• Solid Core is just that, a solid donut. The load or source cable must be passed through the center of the coil. This requirement makes them best for greenfield installations. The load must be totally powered off, and the inner diameter of the CT must be sized to be no more than twice the diameter of the load cable.

  • Bus Bar CT is the same as the solid core, just a very different shape to fit around the wide bus-bar style of an electrical distribution board.

  • Split Core can be unclipped on one end, placed around the load/source cable, then clicked shut. For safety, the load should be powered off when installing the CT, but the split core style saves it from being totally disconnected. A lot of electrical terminations have a limit as to the number of times they can be removed or installed, and their torque ratings must be carefully adhered to as well. Using a split core mitigates all of these requirements and concerns.

Ok, so we have decided what style of CT we require. What are the pros and cons of a 0-5 amp output compared to the safer 0.333 VAC output style? 

Current or Voltage Output?

0 to 5 amp CT output wire runs should be kept as short as possible because they are carrying up to 5 amps. Any extra length of cable will have an impact on accuracy. These current output CTs have lower accuracy at low load currents. As mentioned, they should never be disconnected when the load is powered. You cannot wire their output in parallel with more than one measuring device, and depending on whether the measurement device is fully isolated or has a common ground, you may or may not be able to wire the CT in series with the different measuring devices.

0.333 VAC CTs are generally lower cost as the wires do not have to be as thick (they’re not carrying up to 5 amps). They are more accurate at low currents with respect to their rated output. Their output wires can be extended a moderate distance (up to 100 ft), but you should ensure that the gauge of wire throughout the distance is similar and that the wires have a similar twist to the wires on the CT. Lastly, the 0.333 VAC output can be paralleled up with more than one current measuring device, with only a very small loss in accuracy.

New or existing CT?

If you have existing CTs already installed, in some ways, your type choice has been made for you. Unless new features or changes are required, it may be better to go with the type you currently have, assuming they’re compatible with the measuring equipment you plan to use.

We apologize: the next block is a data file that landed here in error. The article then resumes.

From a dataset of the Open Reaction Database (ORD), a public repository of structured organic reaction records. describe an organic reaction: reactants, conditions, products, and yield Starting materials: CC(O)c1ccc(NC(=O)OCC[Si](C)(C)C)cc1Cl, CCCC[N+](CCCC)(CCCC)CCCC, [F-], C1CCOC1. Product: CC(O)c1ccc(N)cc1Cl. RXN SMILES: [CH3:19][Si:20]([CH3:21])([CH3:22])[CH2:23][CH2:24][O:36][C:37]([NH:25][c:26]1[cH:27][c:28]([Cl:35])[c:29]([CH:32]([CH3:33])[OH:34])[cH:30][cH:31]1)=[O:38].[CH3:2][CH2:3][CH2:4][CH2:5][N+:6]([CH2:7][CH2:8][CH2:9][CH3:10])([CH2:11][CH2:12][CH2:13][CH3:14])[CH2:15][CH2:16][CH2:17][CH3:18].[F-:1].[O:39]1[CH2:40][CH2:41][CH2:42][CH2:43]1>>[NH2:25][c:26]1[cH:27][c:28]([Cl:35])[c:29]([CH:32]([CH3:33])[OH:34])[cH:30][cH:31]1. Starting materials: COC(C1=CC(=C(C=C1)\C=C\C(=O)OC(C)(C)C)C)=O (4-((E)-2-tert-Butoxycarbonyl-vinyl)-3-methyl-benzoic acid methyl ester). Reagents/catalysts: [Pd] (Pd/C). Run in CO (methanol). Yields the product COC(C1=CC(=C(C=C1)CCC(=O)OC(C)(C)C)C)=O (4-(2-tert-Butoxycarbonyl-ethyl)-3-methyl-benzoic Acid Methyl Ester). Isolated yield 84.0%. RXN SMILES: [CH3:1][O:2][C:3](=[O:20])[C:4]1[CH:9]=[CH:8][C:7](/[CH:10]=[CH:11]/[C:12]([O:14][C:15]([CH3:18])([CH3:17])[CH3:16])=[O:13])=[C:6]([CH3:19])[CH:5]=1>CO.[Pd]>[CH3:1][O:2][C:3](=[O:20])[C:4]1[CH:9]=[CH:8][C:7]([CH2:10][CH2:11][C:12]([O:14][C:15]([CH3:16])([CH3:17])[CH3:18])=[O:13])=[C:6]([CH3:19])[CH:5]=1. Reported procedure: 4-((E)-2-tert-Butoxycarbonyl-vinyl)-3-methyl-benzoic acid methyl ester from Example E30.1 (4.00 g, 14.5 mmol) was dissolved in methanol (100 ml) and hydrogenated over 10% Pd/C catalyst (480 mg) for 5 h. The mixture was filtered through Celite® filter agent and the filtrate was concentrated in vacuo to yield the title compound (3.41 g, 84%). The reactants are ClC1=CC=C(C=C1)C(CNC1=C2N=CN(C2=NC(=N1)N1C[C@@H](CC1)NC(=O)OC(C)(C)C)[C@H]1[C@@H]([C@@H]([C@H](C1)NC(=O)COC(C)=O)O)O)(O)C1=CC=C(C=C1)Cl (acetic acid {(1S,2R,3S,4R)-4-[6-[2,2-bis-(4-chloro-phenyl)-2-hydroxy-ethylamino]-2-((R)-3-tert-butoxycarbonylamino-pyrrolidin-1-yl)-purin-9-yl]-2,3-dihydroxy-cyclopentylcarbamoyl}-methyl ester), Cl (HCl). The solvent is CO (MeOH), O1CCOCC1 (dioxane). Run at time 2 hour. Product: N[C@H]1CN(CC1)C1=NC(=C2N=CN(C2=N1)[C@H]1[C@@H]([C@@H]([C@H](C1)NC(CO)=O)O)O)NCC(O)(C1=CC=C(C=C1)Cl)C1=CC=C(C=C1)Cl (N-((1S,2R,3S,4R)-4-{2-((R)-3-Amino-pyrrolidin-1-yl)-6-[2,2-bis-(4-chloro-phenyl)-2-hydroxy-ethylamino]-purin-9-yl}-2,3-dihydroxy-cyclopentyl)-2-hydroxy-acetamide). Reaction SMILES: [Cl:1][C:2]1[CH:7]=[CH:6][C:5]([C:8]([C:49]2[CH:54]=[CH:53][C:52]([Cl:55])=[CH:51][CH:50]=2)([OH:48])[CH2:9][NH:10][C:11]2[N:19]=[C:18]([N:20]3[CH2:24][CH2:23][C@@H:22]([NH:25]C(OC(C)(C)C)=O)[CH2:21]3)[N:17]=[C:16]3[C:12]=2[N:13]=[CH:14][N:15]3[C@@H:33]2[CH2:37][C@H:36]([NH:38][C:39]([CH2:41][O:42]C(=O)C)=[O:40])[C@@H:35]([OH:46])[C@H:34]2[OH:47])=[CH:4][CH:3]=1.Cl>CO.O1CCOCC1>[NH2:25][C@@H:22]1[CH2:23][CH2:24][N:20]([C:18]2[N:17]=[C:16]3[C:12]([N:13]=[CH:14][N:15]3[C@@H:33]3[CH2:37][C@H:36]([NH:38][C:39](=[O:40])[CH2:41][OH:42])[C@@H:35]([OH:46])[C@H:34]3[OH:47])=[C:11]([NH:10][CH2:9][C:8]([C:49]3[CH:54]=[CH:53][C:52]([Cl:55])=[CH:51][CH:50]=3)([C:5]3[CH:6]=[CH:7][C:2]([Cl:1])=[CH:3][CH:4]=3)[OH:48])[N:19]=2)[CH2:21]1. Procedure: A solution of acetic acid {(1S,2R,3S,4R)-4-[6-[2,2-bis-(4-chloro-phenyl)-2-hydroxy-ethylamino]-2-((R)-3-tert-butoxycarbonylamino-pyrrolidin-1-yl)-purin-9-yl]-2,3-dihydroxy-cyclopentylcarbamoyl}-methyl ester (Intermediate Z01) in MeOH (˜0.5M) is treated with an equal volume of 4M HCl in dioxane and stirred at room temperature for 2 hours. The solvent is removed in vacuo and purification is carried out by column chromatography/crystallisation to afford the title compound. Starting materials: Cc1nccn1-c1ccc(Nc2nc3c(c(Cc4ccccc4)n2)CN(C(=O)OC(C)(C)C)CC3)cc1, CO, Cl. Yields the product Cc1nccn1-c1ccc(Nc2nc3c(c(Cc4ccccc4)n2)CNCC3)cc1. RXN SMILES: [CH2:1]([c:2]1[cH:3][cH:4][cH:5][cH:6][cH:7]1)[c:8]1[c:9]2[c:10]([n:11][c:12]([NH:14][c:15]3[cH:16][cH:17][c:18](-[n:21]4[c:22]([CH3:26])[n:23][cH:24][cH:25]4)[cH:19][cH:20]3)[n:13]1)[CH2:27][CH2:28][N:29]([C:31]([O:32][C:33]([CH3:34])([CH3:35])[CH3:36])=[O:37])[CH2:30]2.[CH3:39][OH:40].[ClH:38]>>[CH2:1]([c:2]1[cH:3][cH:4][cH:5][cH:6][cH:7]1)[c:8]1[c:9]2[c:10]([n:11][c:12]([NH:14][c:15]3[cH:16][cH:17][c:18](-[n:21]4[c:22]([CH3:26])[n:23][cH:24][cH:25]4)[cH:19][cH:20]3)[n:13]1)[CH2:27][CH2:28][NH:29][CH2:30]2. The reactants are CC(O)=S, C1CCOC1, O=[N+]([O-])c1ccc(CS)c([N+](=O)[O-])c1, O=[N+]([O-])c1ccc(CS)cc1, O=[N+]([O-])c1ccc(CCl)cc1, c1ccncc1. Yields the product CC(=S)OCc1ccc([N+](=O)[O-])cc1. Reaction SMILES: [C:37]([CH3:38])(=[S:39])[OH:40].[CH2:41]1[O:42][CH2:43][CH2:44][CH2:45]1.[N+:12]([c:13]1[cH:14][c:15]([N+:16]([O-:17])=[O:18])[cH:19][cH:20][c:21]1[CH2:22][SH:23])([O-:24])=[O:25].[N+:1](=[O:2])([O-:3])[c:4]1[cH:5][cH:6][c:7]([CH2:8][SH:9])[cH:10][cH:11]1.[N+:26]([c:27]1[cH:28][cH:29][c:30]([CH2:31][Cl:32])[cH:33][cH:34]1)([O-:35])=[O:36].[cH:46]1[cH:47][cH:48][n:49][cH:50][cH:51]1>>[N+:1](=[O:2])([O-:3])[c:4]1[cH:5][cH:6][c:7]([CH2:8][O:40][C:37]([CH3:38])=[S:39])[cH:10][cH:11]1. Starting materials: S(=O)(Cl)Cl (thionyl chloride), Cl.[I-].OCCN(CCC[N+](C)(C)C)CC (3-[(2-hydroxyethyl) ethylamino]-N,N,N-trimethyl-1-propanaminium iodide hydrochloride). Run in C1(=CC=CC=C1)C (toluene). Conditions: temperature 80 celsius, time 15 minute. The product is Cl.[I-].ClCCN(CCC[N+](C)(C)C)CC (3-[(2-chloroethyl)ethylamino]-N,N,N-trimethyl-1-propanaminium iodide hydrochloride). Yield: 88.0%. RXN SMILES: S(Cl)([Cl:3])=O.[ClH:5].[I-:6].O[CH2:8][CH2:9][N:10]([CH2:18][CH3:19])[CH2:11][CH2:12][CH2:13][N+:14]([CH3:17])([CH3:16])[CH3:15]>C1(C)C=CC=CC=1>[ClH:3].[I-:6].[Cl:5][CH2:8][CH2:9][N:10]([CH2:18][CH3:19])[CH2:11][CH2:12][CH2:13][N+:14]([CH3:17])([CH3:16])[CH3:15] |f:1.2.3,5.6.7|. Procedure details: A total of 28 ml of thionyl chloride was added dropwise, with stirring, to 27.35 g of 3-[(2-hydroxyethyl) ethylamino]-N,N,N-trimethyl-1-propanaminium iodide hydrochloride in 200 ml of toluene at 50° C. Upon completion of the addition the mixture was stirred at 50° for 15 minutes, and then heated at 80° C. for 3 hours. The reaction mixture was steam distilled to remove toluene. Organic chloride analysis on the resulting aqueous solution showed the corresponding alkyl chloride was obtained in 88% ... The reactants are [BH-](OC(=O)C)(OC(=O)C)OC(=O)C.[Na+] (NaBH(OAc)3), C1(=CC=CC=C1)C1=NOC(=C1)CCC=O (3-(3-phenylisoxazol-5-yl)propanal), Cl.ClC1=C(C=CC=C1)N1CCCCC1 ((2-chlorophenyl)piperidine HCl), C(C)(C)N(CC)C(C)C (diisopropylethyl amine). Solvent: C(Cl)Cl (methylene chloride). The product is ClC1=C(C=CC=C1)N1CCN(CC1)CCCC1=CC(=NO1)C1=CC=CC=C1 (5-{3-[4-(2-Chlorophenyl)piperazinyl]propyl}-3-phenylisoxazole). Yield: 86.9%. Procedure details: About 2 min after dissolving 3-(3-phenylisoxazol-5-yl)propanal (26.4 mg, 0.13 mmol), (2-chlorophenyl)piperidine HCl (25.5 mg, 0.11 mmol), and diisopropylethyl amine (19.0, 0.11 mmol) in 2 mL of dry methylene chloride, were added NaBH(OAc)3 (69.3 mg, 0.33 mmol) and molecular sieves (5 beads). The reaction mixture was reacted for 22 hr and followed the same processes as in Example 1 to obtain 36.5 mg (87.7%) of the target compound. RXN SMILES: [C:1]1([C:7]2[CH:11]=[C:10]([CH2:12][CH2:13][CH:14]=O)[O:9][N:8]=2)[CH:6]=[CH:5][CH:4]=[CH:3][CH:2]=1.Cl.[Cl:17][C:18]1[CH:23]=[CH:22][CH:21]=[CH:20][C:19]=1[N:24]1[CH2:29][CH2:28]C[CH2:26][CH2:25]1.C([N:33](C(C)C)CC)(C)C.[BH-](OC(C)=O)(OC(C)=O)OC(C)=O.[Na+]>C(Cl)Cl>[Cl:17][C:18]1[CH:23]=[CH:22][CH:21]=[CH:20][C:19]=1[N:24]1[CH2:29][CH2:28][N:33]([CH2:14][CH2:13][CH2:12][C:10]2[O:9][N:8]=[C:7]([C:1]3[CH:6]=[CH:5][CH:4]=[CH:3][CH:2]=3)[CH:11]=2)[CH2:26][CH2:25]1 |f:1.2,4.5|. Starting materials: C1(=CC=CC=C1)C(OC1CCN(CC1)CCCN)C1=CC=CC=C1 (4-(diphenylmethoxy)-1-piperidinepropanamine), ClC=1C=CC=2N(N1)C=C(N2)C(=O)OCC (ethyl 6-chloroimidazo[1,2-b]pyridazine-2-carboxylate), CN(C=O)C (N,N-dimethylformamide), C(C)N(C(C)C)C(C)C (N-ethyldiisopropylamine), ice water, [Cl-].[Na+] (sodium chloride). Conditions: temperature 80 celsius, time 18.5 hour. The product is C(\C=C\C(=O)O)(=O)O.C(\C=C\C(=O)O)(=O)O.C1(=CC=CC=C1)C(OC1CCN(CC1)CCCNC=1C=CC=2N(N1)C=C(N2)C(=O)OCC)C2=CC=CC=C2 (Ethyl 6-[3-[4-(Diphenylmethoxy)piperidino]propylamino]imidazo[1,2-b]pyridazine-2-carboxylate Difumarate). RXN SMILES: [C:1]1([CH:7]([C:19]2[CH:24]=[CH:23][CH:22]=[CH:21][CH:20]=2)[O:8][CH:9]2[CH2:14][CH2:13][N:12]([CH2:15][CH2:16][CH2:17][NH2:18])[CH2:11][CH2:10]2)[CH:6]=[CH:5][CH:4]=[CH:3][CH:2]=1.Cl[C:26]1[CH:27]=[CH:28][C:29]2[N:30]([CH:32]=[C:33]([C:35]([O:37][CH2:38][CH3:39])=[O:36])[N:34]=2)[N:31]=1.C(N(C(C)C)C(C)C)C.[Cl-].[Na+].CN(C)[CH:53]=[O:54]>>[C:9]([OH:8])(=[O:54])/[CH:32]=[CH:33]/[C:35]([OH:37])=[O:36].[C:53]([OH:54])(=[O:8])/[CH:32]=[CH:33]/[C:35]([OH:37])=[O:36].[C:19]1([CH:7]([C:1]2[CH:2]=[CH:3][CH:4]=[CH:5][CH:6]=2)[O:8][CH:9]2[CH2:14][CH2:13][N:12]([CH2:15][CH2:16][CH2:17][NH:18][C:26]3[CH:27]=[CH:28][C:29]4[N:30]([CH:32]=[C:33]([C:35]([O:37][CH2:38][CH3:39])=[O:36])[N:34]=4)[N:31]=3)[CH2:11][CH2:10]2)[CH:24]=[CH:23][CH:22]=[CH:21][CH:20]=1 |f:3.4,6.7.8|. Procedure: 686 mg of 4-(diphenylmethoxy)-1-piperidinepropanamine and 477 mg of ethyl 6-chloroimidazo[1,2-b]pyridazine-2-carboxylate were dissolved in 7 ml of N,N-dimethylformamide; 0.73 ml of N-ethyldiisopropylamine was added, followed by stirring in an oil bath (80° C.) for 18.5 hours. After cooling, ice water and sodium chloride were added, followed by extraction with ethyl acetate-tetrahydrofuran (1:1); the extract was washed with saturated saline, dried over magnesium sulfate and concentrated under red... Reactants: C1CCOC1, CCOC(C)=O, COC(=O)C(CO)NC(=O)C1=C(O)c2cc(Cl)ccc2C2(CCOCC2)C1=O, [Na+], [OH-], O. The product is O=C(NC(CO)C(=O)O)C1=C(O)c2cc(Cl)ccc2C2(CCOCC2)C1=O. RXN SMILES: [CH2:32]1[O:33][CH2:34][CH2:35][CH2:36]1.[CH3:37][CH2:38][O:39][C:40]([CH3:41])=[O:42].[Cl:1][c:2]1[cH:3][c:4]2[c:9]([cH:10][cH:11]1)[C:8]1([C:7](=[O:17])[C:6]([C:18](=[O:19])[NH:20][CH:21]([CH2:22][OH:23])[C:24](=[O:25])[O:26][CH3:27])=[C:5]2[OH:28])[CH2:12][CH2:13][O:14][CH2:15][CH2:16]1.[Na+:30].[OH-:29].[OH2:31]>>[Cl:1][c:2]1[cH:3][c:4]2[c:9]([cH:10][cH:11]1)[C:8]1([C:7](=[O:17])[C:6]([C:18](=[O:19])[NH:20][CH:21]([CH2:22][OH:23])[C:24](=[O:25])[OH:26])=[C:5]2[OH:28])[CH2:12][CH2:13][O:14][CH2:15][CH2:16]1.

For an existing installation, here are some questions you need to answer going in:

  • What’s the primary current of the CT (for scaling purposes)
  • What’s the output type (not all current types are 0 to 5 A, and not all voltage types are 0.333 VAC)
  • Is the installation Delta or Wye (so you can configure the power meter correctly)
  • Where’s the termination point of the existing CTs

When it comes time to move the output of the CTs, if it’s a current type, be sure to fully power down the load before disconnecting them.

For a new installation, here are some things you need to know:

  • The maximum and typical amps the load pulls from the power system (TIP: Check the load circuit breaker or the equipment plate on the device itself, or look in the manual.)
  • The wire size feeding the load (where you want to install the CTs). This is important as you need to ensure that the wire will fit through the CTs and that the inner CT size is not more than twice the load cable diameter. Accuracy suffers if the CT is needlessly oversized.
  • The type of CT you want to install: solid, split, or bus.
  • The signal type you want to use. Usually, for a new installation, a 0.333 VAC is the better choice.

CT Sizing: Maximum vs. Average Current

CTs don’t blow up or become damaged if they momentarily are pushed beyond their maximum current. Why does this warrant a mention? Often, heavy loads or inductive loads have very large, short-duration currents. Should you size your CT for those very short, but very large currents, or for the average machine running current?